7 Types of Real Estate Investing

7 Types of Real Estate Investing

Investors have a lot of options when it comes to real estate. Some are hands on — such as flipping a house — while others are more passive investments.

Before delving into real estate investing, it’s important to know the available options to find what best suits your financial goals. Here’s a look at seven types of real estate investing.

Residential Real Estate

Residential property covers everywhere people can live, including single-family homes, apartment complexes, vacation condos, and more. You can start by renting a room or build up to buying fixer-uppers and flipping them for a profit.

As an investor in residential real estate, you can earn income through rentals or sales. Either approach requires work in maintaining the property and developing it to earn the greatest return on your income. Learn more about what can help you earn you the biggest and fastest return on your residential investment.

Commercial Real Estate

Commercial real estate are properties that are leased or rented to another business. This includes office buildings, restaurants, retail space, and more.

Commercial properties typically involve long-term leases, which can mean a steadier stream of income for an investor. However, commercial properties also require a larger investment capital upfront and come with property management fees.

Raw Land

Buying an empty parcel of land gives an investor the most flexibility. Depending on the zoning, it can be turned into residential or commercial properties that you buy or lease.

Land development also requires the most up-front capital and the most real estate know-how. Investing in land development is a better approach for long-term real estate investors rather than first-timers.

While residential, commercial, and raw land investments require you to have a hands-on approach, they are also eligible for 1031 exchanges. A 1031 exchange allows you to defer paying taxes on earnings from the sale of one property by investing them into the purchase of another like-kind property within six months. Find out if you are eligible for a 1031 exchange from your investments.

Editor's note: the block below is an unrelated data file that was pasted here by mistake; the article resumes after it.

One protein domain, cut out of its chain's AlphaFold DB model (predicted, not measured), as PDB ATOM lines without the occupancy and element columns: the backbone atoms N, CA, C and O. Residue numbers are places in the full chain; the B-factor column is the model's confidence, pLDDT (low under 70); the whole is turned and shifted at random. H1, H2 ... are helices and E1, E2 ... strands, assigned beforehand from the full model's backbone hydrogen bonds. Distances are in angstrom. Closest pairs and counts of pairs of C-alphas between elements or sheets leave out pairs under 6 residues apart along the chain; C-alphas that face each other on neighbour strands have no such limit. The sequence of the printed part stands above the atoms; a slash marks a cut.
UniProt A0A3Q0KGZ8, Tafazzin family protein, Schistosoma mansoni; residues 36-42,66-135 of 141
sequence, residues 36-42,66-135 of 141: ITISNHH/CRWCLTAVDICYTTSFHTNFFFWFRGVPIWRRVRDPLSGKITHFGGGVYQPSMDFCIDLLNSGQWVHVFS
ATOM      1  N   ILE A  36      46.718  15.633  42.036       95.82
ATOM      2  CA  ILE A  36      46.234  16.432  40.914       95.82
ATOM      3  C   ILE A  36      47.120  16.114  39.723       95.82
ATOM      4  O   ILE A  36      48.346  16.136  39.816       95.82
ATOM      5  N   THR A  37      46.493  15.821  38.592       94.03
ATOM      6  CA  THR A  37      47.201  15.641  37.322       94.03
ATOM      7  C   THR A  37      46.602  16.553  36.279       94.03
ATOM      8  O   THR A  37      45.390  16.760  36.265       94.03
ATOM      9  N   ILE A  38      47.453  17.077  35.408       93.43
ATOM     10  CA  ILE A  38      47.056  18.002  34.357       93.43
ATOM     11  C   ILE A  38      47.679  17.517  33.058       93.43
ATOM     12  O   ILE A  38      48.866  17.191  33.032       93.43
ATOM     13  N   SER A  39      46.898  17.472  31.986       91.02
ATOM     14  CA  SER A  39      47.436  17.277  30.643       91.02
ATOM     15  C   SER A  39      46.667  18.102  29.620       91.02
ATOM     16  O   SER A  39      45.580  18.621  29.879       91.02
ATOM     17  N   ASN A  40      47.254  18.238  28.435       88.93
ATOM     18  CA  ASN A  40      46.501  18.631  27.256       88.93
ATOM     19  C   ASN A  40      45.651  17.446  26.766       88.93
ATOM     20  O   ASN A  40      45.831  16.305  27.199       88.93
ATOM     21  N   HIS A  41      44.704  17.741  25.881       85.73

Real Estate Investment Trusts (REIT)

As an investor in a publicly traded real estate investment trust, or REIT, you buy shares in a company’s property portfolio. REITs purchase, operate, and sell income-producing real estate, such as hotels, restaurants, and malls. REITs are required to return 90% of their taxable income to shareholders every year, meaning you will receive dividends annually.

Through a REIT, you can invest in commercial real estate without taking on the risks that come with owning a property on that scale yourself. They are also more liquid, so you can sell your shares on the stock exchange if you ever need money.

Real Estate Investment Groups (REIG)

Real estate investment groups, or REIGs, are companies that buy or build residential properties, such as apartments and condos. Investors can then purchase units through the REIG without having to be responsible for the maintenance or management. Typically, rents from the property are pooled together and investors are paid a proportional share, which means you are not out of cash if your specific unit is vacant while others are leased.

Like REITs, a REIG can offer lower stakes for real estate investing. However, like mutual funds, REIGs often charge high fees, so do your research before handing over any cash.

Real Estate Limited Partnerships (RELP)

Similar to a REIG, real estate limited partnerships hold a portfolio of properties. RELPs typically operate for a limited time and do not require active management from investors. Although some returns are paid out during the term of the RELP, the greatest income comes at the end when the portfolio is sold.

Crowdfunding Platforms

Crowdfunding platforms can offer the biggest return for investors, but they also come with the greatest risks. Also, crowdfunding platforms are not publicly traded REITs and are instead reserved for the wealthiest investors.

Unlike REITs or REIGs, money invested in crowdfunding platforms can be tied up for a number of years. These investments also do not have a great track record for being recession-proof.

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